Wednesday, January 11, 2012

Indie Update #2

I blogged here about why I decided to go indie, and I had an update here on how I was doing. Time for another update, with the New Year and all.

My indie situation is, in a word, fab. Ooh, not even a full word! ;-) Fab may be a weee optimistic, but I don't think so.

Why fab?
-- My work's begun to win awards and might win more yet in 2012 (for the 2011 publication year) or be finalists. Awards are important to me in one way because of the stigma some people attach to being indie. The awards I won show my work is just as good as the publishers' work. I hope this quiets some people who wouldn't read my stuff.

-- The tangible greens. As of this writing, I am able to support myself entirely on my indie writing income. If need be, I could support my wife as well. I took a risk last week and passed on a teaching job. The pay actually would have been lower, and I have a M.S. in deaf education. I am getting paid to write, to do what I love. Writing clicks for me on all cylinders.

-- The little perks (or not so little perks). To wit: sleeping in, taking breaks whenever, eating lunch whenever, exercising whenever, no commute. And the little surprises: One big publisher said "Waiting" was not marketable, and it's my huge seller. I love these kinds of surprises.

It amazes me every day how little I made in three years with a regular publisher and how I make enough now to write full time. I never thought it was possible, especially in the lesbian fiction niche. It IS possible. I'm not the only lesfic indie writing full time. Publishers really are taking authors for granted by offering such low royalties. You would've seen that one reason I bypassed a publishing contract was because the publisher would not go beyond 30 percent NET on ebook royalties. (Net means after everyone else has had their cut.) I wanted to go up to 50 percent net, but even at 50 percent net, I wouldn't be able to support myself like I am doing now.

Going indie is a viable, viable choice. I've had a few authors contact me, some big-name authors, and ask me for tips and advice. Authors with publishers, if you're hesitant about signing your next contract, then don't. Chances are, your contract has a provision that says you can sign elsewhere if you find a better deal. Indie automatically gives you a better deal. You can do indie and still keep your day (or night) job. It will just take longer to publish than if you did it full time, but even working part time, you'd probably get your work out months before the publisher would have. You'll start making money on it sooner. Also, the rights to your works are yours. You keep making money on them until you die. And you get much more in the way of royalties. I think established authors are the perfect candidates to do well indie because they already have the fanbase. (I'll put my usual disclaimer here and say going indie is not for everyone. I can definitely see situations where it wouldn't work. But, as I said, it's a viable choice and becoming viablerererer by the day. Doing mixed publisher/indie is another viable choice.)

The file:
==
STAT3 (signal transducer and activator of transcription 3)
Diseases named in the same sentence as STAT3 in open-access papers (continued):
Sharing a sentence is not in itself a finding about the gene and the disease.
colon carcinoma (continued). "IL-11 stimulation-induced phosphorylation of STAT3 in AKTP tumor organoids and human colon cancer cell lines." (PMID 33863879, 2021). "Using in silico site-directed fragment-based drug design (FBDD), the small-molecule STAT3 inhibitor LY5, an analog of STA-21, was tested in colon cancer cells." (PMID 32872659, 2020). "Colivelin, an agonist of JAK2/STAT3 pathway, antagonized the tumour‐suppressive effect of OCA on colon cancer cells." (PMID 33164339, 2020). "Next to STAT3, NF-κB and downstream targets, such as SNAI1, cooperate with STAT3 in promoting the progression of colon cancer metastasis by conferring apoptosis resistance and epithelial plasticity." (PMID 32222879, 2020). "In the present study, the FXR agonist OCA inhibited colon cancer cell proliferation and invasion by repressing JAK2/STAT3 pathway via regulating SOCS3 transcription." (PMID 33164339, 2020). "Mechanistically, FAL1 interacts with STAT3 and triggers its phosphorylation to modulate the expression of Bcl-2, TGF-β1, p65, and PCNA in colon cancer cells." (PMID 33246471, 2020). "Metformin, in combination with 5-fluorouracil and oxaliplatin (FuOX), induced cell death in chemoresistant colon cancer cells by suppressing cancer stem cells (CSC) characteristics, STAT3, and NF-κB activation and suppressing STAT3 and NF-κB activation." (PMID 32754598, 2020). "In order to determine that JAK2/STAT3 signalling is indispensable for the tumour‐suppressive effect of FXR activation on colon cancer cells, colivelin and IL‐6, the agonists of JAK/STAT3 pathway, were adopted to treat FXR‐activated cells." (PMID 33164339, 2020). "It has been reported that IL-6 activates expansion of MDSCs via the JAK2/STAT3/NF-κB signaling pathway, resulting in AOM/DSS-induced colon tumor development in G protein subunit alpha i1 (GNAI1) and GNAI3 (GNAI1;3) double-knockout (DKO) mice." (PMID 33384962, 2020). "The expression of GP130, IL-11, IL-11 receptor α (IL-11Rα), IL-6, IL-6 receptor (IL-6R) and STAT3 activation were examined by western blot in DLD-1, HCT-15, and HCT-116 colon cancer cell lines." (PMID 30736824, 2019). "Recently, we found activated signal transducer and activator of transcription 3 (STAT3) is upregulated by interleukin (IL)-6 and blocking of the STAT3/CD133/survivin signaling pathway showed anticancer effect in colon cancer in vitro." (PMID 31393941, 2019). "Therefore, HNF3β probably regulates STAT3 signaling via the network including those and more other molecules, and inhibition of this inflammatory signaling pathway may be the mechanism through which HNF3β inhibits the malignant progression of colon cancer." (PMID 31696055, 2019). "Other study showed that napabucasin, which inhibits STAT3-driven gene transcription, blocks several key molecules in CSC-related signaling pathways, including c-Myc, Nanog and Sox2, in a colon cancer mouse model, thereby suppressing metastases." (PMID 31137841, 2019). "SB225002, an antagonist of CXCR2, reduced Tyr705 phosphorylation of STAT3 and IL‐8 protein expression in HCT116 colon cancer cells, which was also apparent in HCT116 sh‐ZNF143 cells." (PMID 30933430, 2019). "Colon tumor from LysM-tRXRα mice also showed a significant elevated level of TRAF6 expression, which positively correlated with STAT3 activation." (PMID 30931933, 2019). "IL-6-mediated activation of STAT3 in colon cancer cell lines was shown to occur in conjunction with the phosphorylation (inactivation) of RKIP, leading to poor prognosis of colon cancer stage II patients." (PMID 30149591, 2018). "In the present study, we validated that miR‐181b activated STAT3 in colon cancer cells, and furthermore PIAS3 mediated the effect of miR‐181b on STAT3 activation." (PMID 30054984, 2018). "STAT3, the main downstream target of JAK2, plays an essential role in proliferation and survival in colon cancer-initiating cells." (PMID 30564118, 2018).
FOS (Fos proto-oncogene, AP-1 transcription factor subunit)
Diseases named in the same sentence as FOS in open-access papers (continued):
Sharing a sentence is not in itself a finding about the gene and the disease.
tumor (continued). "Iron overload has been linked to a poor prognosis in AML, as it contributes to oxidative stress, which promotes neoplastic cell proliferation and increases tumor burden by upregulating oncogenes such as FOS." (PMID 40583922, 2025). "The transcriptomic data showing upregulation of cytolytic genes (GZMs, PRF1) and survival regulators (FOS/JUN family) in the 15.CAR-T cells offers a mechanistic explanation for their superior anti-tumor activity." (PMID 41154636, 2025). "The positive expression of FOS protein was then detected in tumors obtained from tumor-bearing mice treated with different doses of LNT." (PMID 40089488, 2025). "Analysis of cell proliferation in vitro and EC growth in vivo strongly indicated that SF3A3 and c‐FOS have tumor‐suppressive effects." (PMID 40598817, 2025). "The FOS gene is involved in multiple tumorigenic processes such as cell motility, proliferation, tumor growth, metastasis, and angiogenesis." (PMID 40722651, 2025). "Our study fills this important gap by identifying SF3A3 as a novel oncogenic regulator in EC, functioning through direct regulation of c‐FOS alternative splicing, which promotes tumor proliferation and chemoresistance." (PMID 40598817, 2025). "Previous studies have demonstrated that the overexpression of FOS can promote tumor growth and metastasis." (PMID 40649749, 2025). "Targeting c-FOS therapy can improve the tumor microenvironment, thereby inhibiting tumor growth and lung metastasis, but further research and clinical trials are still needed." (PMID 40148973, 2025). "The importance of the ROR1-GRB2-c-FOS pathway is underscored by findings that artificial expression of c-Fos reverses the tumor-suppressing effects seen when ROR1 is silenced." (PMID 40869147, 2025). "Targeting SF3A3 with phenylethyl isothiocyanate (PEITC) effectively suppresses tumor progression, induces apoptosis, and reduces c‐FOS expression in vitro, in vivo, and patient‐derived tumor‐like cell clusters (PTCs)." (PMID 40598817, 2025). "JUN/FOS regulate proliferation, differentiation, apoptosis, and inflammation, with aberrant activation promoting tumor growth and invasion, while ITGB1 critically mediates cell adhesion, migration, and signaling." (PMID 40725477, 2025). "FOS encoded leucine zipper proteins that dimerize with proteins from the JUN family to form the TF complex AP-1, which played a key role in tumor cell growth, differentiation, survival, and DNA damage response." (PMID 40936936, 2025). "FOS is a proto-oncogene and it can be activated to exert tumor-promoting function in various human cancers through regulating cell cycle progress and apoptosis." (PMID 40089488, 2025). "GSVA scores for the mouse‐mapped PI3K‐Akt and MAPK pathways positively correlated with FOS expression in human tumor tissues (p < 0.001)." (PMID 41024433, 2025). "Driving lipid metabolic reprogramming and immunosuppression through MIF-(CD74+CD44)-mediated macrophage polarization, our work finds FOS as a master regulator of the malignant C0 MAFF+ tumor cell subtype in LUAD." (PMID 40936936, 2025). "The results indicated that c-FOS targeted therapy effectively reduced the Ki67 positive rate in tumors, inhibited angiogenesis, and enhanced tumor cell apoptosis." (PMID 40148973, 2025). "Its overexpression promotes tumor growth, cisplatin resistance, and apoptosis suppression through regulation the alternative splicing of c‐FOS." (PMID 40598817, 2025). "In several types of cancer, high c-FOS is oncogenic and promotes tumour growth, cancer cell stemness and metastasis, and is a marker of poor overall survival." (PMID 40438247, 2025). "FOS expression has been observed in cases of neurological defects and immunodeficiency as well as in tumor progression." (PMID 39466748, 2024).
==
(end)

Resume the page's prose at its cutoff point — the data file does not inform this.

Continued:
Wow, I got off track.

Back on track ;-) I'm not deluded enough to think this will last forever. It might. Ideally, it would. If it doesn't, I am glad I had this window out of a "normal" work life. I wouldn't trade what I'm doing now for the world. I want to take this opportunity to thank my readers and others who have helped me along this path. Thank you for giving me a chance, and I promise to do my best to keep putting out high-quality, intricate stories.

But first, my frappy run! :-)


ster said...

it's so awesome that you are making enough to make a living! i'm jealous! i'm an indie author with only 1 book currently out (next book slate for release next month), but i'm finding it EXTREMELY hard to figure out the marketing for my audience and what WORKS. right now, i feel like nothing works. LOL i refuse to give up though. and i'll figure it out- it just might take a little time

Q. Kelly said...

I will probably do a post on marketing fairly soon. I write in the lesfic genre, and I thought that put me at a disadvantage as far as income goes. But it actually doesn't. I think I am doing better in lesfic than I would in gen fic. The trick is to find niche genres and write lots in them.

Even if you write in broader genres, you can probably find a way to do marketing. I'd keep sending out book review requests and definitely keep writing. The more books you have out, chances are one will get noticed someday, then that leads to the others being noticed.

And thanks for commenting! :)